Abandoned in Paris by her aristocratic husband, Josephine's future did not look promising. But while her friends and contemporaries were sent to the guillotine during the Terror that followed the Revolution, she survived prison and emerged as the doyenne of a wildly debauched party scene, surprising everybody when she encouraged the advances of a short, marginalised Corsican soldier, six years her junior.
Josephine, the fabulous hostess and skilled diplomat, was the perfect consort to the ambitious but obnoxious Napoleon. With her by his side, he became the greatest man in Europe, the Supreme Emperor; and she amassed a jewellery box with more diamonds than Marie Antoinette's. But as his fame grew, Napoleon became increasingly obsessed with his need for an heir and irritated with Josephine's extravagant spending. The woman who had enchanted France became desperate and jealous. Until, a divorcee aged forty-seven, she was forced to watch from the sidelines as Napoleon and his young bride produced a child.
We can hardly imagine a Britain without Elizabeth II on the throne. It seems to be the job she was born for. And yet for much of her early life the young princess did not know the role that her future would hold.
Kate Williams explores the sheltered upbringing of the young princess, her complicated relationship with her sister, Princess Margaret, and her dependence on her nanny. She details the profound and devastating impact of the abdication crisis, where at the impressionable age of ten, Elizabeth's position changed overnight: she was now heiress to the throne.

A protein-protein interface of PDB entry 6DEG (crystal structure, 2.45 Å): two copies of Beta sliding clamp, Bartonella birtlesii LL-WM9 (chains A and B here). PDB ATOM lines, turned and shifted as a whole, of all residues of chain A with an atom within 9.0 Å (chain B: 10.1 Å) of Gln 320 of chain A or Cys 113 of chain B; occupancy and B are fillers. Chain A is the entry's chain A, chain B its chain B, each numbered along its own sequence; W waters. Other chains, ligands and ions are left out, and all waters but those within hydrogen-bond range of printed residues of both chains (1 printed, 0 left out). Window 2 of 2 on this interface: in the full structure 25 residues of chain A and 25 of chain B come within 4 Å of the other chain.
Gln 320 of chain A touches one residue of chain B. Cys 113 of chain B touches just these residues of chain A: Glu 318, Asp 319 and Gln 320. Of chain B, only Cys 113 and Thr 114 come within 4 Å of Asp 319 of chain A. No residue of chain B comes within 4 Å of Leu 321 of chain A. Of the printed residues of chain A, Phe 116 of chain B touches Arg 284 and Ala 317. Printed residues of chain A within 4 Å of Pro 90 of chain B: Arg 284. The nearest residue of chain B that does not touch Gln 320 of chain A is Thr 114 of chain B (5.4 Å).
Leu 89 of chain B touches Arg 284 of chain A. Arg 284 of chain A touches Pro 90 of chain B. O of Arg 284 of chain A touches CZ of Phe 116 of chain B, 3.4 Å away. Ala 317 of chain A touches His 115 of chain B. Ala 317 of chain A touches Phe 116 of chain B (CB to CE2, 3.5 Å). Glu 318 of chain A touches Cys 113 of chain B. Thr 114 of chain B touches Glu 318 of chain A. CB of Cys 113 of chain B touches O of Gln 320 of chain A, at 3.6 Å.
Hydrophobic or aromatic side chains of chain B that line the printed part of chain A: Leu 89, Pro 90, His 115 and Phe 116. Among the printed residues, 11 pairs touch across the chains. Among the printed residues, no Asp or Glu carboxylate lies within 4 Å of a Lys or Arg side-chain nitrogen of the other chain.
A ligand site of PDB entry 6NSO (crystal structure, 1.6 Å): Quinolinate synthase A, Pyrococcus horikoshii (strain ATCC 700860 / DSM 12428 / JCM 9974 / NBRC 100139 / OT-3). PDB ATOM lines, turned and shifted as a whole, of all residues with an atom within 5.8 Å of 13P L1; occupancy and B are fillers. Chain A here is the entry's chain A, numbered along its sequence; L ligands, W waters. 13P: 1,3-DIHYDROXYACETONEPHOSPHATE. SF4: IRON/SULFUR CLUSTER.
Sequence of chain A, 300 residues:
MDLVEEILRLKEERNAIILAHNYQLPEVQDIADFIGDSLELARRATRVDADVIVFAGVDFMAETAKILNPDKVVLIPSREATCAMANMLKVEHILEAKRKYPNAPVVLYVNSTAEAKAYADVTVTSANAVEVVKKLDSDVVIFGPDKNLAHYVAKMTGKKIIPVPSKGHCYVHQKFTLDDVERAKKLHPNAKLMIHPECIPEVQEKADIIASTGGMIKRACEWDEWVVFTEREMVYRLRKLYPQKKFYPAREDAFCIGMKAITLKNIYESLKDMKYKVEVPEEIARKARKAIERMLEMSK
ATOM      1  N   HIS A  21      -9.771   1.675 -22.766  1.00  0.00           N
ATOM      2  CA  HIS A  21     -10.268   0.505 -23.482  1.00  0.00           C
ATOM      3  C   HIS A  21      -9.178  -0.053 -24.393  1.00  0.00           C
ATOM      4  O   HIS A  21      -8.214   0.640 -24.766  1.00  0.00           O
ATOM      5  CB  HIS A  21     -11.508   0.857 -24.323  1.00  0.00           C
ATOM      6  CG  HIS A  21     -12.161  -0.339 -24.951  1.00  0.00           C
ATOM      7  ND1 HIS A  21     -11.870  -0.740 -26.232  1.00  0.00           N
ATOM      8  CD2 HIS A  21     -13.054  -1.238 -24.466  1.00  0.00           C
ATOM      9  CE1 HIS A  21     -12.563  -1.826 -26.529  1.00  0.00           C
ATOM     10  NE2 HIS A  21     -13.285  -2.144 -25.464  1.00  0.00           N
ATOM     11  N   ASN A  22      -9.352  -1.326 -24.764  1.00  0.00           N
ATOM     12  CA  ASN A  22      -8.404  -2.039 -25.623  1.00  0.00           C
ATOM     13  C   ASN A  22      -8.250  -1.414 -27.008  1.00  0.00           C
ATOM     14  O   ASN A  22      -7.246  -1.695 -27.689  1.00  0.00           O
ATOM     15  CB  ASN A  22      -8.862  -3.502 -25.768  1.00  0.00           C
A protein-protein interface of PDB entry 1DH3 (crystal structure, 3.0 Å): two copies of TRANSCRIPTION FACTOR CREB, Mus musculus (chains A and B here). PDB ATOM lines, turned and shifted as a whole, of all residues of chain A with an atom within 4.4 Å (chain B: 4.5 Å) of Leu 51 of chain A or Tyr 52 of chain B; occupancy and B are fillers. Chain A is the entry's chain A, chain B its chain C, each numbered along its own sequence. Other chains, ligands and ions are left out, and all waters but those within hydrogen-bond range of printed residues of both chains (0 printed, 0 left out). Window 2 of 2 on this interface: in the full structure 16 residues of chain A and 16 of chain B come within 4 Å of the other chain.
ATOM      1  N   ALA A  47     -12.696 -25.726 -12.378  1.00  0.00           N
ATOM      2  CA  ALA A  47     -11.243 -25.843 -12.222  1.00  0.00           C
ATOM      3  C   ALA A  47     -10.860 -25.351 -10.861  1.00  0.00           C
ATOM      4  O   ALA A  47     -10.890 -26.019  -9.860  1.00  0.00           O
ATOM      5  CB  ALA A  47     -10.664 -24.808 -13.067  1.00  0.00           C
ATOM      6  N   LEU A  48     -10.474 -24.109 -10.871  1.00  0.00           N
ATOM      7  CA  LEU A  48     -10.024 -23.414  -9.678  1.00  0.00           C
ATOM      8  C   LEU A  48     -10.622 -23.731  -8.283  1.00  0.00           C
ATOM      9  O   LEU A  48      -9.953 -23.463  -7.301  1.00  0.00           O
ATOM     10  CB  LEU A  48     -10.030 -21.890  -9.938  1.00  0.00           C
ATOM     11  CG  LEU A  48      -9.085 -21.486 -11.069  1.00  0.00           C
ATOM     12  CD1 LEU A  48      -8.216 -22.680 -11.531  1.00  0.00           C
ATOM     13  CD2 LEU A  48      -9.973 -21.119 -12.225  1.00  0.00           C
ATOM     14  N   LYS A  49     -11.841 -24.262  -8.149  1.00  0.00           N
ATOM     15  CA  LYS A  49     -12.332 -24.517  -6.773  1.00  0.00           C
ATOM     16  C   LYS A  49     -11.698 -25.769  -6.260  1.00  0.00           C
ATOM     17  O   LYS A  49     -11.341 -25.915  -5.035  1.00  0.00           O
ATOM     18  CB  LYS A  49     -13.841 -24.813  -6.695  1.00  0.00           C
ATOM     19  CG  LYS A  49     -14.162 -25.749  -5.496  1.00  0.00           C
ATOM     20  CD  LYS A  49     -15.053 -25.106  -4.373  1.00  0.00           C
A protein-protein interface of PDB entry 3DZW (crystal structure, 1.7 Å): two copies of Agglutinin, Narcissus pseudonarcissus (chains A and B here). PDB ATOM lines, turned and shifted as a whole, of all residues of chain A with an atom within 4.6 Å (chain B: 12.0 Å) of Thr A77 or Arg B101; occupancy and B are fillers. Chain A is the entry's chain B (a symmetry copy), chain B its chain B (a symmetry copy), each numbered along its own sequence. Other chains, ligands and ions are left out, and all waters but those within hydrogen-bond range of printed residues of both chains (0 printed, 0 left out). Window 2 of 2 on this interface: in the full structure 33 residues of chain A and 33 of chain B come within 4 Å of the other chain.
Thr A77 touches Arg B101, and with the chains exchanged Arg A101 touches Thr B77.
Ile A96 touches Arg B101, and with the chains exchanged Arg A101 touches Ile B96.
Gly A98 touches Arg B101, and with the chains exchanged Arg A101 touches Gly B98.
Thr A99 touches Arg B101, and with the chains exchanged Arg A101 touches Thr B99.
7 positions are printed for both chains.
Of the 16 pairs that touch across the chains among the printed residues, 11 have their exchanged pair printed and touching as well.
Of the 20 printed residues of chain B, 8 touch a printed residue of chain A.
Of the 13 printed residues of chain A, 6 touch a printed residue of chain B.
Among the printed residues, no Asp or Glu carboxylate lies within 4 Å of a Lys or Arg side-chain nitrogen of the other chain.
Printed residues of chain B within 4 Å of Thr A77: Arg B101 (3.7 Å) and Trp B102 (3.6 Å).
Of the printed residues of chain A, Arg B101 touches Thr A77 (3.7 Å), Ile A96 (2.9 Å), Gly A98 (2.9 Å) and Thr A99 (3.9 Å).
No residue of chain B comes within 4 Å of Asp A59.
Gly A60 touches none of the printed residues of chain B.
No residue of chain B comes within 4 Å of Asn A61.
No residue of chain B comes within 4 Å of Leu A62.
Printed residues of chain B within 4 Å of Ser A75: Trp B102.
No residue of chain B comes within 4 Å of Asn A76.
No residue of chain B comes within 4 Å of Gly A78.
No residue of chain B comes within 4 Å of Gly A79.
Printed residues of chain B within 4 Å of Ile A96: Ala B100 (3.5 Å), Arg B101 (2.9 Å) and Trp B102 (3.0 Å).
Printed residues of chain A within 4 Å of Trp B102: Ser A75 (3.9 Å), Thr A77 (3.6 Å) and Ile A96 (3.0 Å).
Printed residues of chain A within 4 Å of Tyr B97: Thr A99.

Elizabeth's monarchy would be a very different one to that of her parents and grandparents. As Kate Williams shows, its continuing popularity in the twenty-first century owes much to the intelligence, fortitude and elusive personality of this remarkable woman.
As the wedding of William and Kate approaches, this book takes an informative and entertaining look at royal weddings through English history
Toward the end of the eighteenth century, monarchies across Europe found themselves in crisis. With mad King George III and his delinquent offspring tarnishing the realm, the English pinned their hopes on the only legitimate heir to the throne: the lovely and prudent Princess Charlotte, daughter of the Prince of Wales and granddaughter of the king. Sadly, those dreams faded when, at age twenty-one, she died after a complicated pregnancy and stillbirth. While a nation grieved, Charlotte’s power-hungry uncles plotted quickly to produce a new heir. Only the Duke of Kent proved successful in his endeavor, with the birth of a girl named Victoria.
Writing with a combination of novelistic flair and historical precision, Williams reveals an energetic and vibrant woman in the prime of her life, while chronicling the byzantine machinations behind Victoria’s struggle to occupy the throne—scheming that continued even after the crown was placed on her head.
Upon hearing of the death of her predecessor, King William IV, Victoria—in her bold first act as queen—banished her overambitious mother from the room, a simple yet resolute move that would set the tone for her reign. The queen clashed constantly not only with her mother and her mother’s adviser, the Irish adventurer John Conroy, but with her ministers and even her beloved Prince Albert, all of whom, in one way or another, attempted to seize control from her.
A dramatic, sparkling tale of sex, glamour, intrigue, romance and heartbreak, ENGLAND'S MISTRESS traces the rise and rise of the gorgeous Emma Hamilton.
Born into poverty, she clawed her way up through London's underworlds of sex for sale to become England's first media superstar. Nothing could stand in the way of her dreams- except her self-destructive desires.
Drawing on hundreds of previously undiscovered letters, and told with a novelist's flair, England's Mistress captures the relentless drive, innovative style and burning passion of a true heroine. In a world of tabloid fame and three-minute wonders, Emma's life is truly a tale for our time.